the john steel singers state of unrest Another solid track from the Brissybased indie pop-rockers, heavy on electronics but lighter than usual on horns. The interplay between the guitars is great throughout the track. A bit more fuzziness bleeds into State of Unrest when compared to their earlier work, and it feels a bit more real, if you know what I mean. (4 stars.)

arcade fire afterlife There’s nothing particularly interesting about Afterlife, nothing that draws you one way or the other. It is above average electro-rock that tries to be something more. To be specific, it sounds more like LCD Soundsystem than what you’d expect from Arcade Fire. This is what ‘maintaining the fanbase’ sounds like. (3 stars.)

one direction story of my life I know it may be hard for you to believe, but I really don’t care about One Direction. True story. I don’t care about what they wear, who they’re dating, what supermarket they’re getting paid by, their fragrance range, or their latest single. I don’t even care enough to finish—

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the word

on films

WITH MELISSA WELLHAM

It’s the last issue of BMA for the year, and you know what that means: you’ll have to get through the summer holiday season of new releases without the advice of these ‘ere reviewers. You poor, lost souls. How ever will you cope? If you need some tips for what to look our for over the Dec/ Jan period, don’t worry – we’re not going to leave you in the lurch. Ender’s Game will be exploding onto screens on Thursday December 5, The Book Thief on Thursday January 9, and 12 Years A Slave on Wednesday January 15. Happy holiday viewing!

quote of the issue Katniss Everdeen (Jennifer Lawrence): ‘Any last advice?’ Haymitch Abernathy (Woody Harrelson): ‘Stay alive.’ – The Hunger Games: Catching Fire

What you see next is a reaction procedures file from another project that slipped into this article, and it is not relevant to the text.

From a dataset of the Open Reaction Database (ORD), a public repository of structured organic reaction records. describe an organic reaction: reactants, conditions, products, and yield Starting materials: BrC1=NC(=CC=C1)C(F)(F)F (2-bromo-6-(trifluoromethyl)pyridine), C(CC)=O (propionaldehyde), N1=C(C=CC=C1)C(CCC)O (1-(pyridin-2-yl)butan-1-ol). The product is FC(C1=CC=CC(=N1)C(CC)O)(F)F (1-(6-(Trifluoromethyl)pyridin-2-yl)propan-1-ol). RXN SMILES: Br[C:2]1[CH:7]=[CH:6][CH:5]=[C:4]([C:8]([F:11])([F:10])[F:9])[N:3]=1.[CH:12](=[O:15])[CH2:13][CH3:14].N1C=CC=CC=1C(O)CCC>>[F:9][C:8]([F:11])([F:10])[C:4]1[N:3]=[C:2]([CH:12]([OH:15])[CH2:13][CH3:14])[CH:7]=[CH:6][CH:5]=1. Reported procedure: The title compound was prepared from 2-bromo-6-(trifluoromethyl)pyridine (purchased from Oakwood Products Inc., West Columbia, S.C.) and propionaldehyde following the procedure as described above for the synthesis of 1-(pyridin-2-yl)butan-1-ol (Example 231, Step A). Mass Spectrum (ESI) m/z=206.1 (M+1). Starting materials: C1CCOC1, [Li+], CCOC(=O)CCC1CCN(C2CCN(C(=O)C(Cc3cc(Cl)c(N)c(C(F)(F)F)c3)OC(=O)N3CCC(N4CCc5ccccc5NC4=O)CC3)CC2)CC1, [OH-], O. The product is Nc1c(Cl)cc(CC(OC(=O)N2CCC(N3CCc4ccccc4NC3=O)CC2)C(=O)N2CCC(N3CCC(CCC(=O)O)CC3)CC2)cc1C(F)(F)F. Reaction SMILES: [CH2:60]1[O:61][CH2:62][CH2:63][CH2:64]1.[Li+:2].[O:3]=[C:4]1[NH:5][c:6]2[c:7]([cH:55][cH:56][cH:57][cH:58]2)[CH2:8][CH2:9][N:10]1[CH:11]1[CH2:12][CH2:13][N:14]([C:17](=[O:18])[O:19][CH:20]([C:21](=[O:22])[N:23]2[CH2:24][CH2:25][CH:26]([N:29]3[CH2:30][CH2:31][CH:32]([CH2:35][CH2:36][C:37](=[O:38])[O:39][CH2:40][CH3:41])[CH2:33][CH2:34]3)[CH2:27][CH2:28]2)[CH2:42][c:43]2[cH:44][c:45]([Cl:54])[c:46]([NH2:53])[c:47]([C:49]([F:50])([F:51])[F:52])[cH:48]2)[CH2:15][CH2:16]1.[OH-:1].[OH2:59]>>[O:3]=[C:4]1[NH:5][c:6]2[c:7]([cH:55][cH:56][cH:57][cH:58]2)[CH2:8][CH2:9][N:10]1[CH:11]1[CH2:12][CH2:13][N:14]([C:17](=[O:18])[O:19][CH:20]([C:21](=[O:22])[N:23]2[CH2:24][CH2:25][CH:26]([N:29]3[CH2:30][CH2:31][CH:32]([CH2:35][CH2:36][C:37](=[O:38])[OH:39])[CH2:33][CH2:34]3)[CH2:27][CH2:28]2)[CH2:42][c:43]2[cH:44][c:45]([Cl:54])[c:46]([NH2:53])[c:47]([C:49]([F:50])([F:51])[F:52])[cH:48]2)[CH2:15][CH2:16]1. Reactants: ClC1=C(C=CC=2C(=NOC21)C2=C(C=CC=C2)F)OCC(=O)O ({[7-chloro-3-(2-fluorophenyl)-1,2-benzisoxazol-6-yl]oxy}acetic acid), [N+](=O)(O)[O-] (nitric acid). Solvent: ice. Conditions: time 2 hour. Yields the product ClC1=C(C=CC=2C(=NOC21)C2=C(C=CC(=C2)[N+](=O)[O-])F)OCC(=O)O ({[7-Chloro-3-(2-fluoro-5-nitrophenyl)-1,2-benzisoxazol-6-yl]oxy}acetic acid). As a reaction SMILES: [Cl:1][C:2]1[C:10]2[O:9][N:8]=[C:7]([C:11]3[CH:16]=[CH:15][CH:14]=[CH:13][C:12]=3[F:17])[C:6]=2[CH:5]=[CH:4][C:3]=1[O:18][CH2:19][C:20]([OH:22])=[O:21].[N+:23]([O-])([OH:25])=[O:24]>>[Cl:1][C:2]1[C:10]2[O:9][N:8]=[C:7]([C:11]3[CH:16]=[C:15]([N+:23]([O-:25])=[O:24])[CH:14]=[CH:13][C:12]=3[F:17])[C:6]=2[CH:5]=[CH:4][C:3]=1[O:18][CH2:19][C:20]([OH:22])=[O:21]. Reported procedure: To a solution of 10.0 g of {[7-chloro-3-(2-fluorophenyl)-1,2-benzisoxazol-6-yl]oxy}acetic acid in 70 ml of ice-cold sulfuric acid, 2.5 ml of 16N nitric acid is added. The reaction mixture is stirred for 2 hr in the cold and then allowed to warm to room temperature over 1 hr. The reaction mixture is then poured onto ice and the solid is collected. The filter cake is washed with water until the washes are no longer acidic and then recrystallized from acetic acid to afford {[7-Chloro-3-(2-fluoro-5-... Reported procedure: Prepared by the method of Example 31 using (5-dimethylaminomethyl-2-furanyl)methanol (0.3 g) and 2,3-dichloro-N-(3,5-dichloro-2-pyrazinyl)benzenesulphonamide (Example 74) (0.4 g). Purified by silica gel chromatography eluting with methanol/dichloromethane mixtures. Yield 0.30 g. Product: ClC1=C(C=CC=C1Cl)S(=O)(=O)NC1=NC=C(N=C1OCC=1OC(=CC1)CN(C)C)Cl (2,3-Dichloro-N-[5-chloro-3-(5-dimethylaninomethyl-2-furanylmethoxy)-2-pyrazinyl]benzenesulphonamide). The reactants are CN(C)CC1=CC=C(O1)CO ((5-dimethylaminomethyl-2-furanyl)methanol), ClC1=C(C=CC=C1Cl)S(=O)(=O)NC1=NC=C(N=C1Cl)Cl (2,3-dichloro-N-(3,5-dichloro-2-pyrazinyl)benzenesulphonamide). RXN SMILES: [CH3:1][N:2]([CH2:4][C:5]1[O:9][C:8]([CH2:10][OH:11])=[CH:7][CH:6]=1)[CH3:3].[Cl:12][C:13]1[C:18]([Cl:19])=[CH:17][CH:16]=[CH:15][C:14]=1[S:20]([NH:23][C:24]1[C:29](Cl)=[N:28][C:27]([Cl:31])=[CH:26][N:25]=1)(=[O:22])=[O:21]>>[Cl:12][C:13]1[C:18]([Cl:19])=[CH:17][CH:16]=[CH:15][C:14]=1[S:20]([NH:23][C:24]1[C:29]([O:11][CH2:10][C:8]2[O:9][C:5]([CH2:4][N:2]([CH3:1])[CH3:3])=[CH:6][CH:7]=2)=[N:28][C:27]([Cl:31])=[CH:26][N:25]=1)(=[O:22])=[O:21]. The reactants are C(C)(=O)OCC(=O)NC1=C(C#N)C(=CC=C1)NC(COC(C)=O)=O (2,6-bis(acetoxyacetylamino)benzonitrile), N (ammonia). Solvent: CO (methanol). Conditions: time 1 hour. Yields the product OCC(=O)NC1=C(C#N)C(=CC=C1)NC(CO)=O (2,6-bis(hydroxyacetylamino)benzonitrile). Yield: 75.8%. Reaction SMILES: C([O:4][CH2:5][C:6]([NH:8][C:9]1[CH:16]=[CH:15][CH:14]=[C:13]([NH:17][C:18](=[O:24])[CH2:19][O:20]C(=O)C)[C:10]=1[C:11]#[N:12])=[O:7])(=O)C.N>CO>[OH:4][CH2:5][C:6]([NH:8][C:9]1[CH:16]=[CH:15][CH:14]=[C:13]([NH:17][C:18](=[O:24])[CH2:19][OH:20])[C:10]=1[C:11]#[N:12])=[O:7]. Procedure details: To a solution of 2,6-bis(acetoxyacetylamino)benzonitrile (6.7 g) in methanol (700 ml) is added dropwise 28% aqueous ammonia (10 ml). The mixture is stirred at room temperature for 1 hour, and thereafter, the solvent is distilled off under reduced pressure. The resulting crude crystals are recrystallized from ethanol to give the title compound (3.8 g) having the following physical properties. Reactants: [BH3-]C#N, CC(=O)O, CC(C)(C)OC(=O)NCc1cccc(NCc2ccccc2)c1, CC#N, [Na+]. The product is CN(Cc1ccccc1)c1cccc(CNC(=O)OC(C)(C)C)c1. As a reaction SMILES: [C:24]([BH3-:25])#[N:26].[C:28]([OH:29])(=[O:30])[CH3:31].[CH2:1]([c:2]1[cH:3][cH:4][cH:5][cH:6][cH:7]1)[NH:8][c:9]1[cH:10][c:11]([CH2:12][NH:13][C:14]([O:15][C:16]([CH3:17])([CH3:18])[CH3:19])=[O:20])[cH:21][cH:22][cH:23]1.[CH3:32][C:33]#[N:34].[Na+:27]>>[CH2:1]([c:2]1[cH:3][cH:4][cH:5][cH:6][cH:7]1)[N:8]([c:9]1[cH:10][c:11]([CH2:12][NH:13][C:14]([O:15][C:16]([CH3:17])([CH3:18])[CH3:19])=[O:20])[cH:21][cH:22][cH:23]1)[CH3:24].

the hunger games: catching fire Catching Fire is the compelling second installment in the Hunger Games franchise – but saying that makes it sound kind of boring. What I actually want to say is this: !!!!!! Katniss Everdeen (played by the world’s imaginary best friend, Jennifer Lawrence) and her Mockingjay pin have become a symbol of hope and revolution for the people living in the oppressed Districts – and a threat to the creepy-as-fuck President Snow (Donald Sutherland) and the Capitol. Rebellion is simmering beneath the surface, and Snow knows that Katniss – the girl on fire – must be extinguished. Katniss and Peeta (Josh Hutcherson) find themselves fighting for their lives once more – and for the lives of the people they love. The thought-provoking themes of the franchise – dystopia, dissent, classism, oppression – are given a deeper exploration in the second film, as Katniss and Peeta are not merely fighting other kids in a horrific televised battle to the death. They are fighting the ‘real enemy’. As ever, what makes the franchise particularly compelling is the especially strong ensemble cast. Aside from J Law and J Hutch, Elizabeth Banks gives a tear-inducing performance as Effie Trinket, Woody Harrelson snarls and slurs his way through the script as Haymitch, and Stanley Tucci shines as the host of the games, Caesar Flickerman. It’s two-and-a-half hours long – but it will leave you wanting more.